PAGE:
The politics surrounding prostitution
The Conservatives have stayed in power for as long as they have by being as milquetoast as possible. Harper has dodged social issues for years, rejecting the proposed opening of the abortion debate by his own party and allowing a vote on same-sex marriage to happen relatively unimpeded.
While their economic positions are hardly beyond reproach, the party has been able to comfortably dominate the centre-right by avoiding issues, which might split centrists, conservatives and isolated moderate liberals. Partly this is due to the near-implosion of the Liberal party itself, but for the most part the Tories have played an awfully clever realpolitik game.
And the Supreme Court may have just ruined their strategy.
In 2007, Terri-Jean Bedford, Amy Lebovitch and Valerie Scott brought a challenge against Canada’s prostitution laws to the courts, arguing that laws that criminalized aspects of the sex industry were unconstitutional. Specifically, they challenged the laws against keeping a bawdy house, living off the avails of prostitution and soliciting. While the pure act of prostitution is legal, the applicants argued these associated laws infringed on a sex worker’s constitutional right to safety by forcing them to operate in secret.
First, in 2012, an Appeals court ruled that some, though not all of the laws, wee unconstitutional. The government, naturally, appealed, and the Supreme Court of Canada agreed to hear the case, releasing their unanimous decision that all the challenged laws were unconstitutional on December 20.
Almost immediately Harper responded. The Court gave the government a year to revise the laws so that sex workers would have their right to safety protected. While the prospect of full legalization seems unlikely, the Court’s decision means the Conservatives must open a debate on an issue that still profoundly divides people.
While same-sex marriage enjoys such (deserved) popular support that resistance to it, even in conservative circles, is becoming rarer and rarer, prostitution is not so fortunate. The moral argument still holds force to many, and more importantly there is still considerable debate as to whether prostitution has the capacity to liberating or oppressive.
Legalization appeals to most, I think, because we imagine that there are sex workers who have voluntarily chosen their jobs and enjoy them. This is a liberating idea and comes with an image of women reclaiming an aspect of their sexuality that is brutally repressed in our society — though of course not only women are sex workers, that is the traditional image. And it is certainly true in some cases that sex workers want to be sex workers, and that legalization or reform would improve their safety and remove traditionally oppressive factors like pimps, brothels and organized crime.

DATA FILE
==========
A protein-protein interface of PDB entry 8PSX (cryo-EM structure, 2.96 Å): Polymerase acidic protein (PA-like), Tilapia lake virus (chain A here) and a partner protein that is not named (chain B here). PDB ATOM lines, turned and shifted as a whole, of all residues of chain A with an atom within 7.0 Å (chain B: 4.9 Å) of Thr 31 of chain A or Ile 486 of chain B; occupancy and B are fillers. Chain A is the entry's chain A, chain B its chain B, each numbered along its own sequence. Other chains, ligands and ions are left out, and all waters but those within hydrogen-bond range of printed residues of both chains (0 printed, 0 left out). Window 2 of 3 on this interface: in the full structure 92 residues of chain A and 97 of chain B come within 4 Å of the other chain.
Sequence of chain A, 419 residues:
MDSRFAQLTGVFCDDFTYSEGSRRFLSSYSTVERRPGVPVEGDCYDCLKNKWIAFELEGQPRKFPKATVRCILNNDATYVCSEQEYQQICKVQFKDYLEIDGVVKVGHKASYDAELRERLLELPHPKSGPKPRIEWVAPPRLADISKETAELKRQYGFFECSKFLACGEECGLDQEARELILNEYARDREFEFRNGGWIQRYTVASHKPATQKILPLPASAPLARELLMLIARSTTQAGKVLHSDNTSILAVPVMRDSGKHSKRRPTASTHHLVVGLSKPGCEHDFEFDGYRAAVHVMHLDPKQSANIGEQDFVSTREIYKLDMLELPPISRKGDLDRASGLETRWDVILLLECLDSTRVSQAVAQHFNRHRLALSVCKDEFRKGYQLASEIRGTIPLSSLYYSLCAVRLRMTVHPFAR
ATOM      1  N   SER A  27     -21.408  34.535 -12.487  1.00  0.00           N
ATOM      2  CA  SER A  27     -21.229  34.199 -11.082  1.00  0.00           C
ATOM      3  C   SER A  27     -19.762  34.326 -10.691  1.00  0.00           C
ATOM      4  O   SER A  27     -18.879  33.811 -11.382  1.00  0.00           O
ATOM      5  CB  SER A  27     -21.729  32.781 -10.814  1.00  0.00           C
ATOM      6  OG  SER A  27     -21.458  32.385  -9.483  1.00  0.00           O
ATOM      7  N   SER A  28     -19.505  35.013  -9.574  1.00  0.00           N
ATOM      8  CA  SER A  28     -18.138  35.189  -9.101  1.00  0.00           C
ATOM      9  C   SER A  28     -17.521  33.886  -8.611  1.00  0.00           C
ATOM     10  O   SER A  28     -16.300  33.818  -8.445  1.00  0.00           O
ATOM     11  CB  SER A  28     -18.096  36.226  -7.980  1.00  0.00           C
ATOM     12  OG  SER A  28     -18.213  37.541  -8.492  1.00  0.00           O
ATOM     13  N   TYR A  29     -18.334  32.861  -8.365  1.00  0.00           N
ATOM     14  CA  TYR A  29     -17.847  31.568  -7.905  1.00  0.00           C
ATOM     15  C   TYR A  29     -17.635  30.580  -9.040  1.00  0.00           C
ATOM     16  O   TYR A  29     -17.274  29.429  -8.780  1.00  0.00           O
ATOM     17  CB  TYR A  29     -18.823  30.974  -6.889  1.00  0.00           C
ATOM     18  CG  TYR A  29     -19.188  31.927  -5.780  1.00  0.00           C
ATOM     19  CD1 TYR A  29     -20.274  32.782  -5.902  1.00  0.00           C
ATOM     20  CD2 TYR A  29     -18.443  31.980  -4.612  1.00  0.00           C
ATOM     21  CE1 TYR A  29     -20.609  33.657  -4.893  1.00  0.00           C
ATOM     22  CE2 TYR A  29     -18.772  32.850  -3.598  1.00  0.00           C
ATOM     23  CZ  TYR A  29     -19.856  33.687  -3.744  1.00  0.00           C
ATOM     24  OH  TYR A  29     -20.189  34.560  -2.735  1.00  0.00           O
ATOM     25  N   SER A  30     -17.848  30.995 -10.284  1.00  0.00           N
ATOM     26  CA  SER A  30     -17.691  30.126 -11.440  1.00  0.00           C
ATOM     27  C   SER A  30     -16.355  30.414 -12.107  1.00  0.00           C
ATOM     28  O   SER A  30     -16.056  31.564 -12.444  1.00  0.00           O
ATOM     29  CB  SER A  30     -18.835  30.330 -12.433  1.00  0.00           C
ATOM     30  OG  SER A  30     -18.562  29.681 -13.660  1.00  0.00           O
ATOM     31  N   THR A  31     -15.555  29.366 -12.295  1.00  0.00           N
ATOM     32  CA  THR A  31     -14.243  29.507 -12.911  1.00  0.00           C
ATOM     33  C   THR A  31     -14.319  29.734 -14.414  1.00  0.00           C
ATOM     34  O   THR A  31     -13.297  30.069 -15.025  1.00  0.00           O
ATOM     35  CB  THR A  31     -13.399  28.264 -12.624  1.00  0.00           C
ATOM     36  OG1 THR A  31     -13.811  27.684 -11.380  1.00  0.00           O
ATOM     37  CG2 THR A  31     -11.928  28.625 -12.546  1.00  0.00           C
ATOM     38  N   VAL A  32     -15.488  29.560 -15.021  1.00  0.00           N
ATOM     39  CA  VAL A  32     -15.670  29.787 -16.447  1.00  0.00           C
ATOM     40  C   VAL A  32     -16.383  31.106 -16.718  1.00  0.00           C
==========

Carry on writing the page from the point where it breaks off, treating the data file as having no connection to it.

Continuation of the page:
At the same time, there’s a deeper question to ask about many of the people who become sex workers. For many people, especially those already discriminated against in other ways, sex work can be a desperate, frightening option. While some people have the privilege to reasonably expect a safe, if unpleasant, ‘traditional’ job, for others becoming a sex worker is the only way to survive, and such work has the capacity to be uniquely degrading and dangerous.
Even this division is troublesome. Not all sex workers are one or the other, and in fact most are not — to believe that sex workers are either enlightened volunteers or desperate and endangered is to reinforce a Madonna/whore dichotomy. The key in this issue is complexity — sex work is bound up in poverty, in race and class and gender and with the politics of sex itself.
Now, I’m not trying to say that prostitution ought to remain as unsafe as it is now. I agree with the Supreme Court that the laws, as they exist now, are dangerous and irresponsible. But prostitution cannot be seen, as some libertarians (including myself) occasionally say, as an issue of only freedom and choice. There’s a lot more to it than that, and we’re going to have to confront a lot of serious issues within our society before we can even start to figure out how to fix the laws.
Already we’re starting to see a response. Evangelical groups, up to this point frequent critics of the Conservatives’ ‘softness’, have reportedly already submitted proposals to the government. Several women’s groups have already spoken on the issue, with varying conclusions and recommendations. And I think that Trudeau and the Liberals, already beginning to define themselves by a focus on youth-targeted social issues, will weigh in sooner rather than later.
So I think it’ll be a long road ahead, and one that may seriously shake up the Canadian political establishment. But more importantly, thanks primarily to the efforts of three women who were routinely savaged by the media, we have the opportunity to truly address some serious injustices.